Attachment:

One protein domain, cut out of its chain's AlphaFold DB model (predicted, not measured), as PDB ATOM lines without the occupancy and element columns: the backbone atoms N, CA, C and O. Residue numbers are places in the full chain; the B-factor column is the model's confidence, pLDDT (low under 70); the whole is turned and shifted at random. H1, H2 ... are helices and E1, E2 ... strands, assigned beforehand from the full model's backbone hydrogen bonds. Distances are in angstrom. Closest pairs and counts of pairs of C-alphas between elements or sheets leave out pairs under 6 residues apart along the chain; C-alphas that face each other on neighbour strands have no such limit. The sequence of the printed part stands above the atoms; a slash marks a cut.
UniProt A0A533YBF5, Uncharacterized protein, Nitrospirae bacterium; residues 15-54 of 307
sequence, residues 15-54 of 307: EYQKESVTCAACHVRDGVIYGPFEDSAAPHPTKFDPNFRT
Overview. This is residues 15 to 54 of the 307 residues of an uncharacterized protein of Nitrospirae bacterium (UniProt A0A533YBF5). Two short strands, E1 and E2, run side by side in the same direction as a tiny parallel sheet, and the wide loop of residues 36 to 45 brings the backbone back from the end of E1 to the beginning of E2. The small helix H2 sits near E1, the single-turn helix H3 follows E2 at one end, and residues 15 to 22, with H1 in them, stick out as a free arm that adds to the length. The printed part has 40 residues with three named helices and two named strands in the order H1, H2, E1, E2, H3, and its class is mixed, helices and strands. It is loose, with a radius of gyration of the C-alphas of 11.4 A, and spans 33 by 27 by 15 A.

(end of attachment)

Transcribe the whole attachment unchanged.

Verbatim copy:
One protein domain, cut out of its chain's AlphaFold DB model (predicted, not measured), as PDB ATOM lines without the occupancy and element columns: the backbone atoms N, CA, C and O. Residue numbers are places in the full chain; the B-factor column is the model's confidence, pLDDT (low under 70); the whole is turned and shifted at random. H1, H2 ... are helices and E1, E2 ... strands, assigned beforehand from the full model's backbone hydrogen bonds. Distances are in angstrom. Closest pairs and counts of pairs of C-alphas between elements or sheets leave out pairs under 6 residues apart along the chain; C-alphas that face each other on neighbour strands have no such limit. The sequence of the printed part stands above the atoms; a slash marks a cut.
UniProt A0A533YBF5, Uncharacterized protein, Nitrospirae bacterium; residues 15-54 of 307
sequence, residues 15-54 of 307: EYQKESVTCAACHVRDGVIYGPFEDSAAPHPTKFDPNFRT
Overview. This is residues 15 to 54 of the 307 residues of an uncharacterized protein of Nitrospirae bacterium (UniProt A0A533YBF5). Two short strands, E1 and E2, run side by side in the same direction as a tiny parallel sheet, and the wide loop of residues 36 to 45 brings the backbone back from the end of E1 to the beginning of E2. The small helix H2 sits near E1, the single-turn helix H3 follows E2 at one end, and residues 15 to 22, with H1 in them, stick out as a free arm that adds to the length. The printed part has 40 residues with three named helices and two named strands in the order H1, H2, E1, E2, H3, and its class is mixed, helices and strands. It is loose, with a radius of gyration of the C-alphas of 11.4 A, and spans 33 by 27 by 15 A.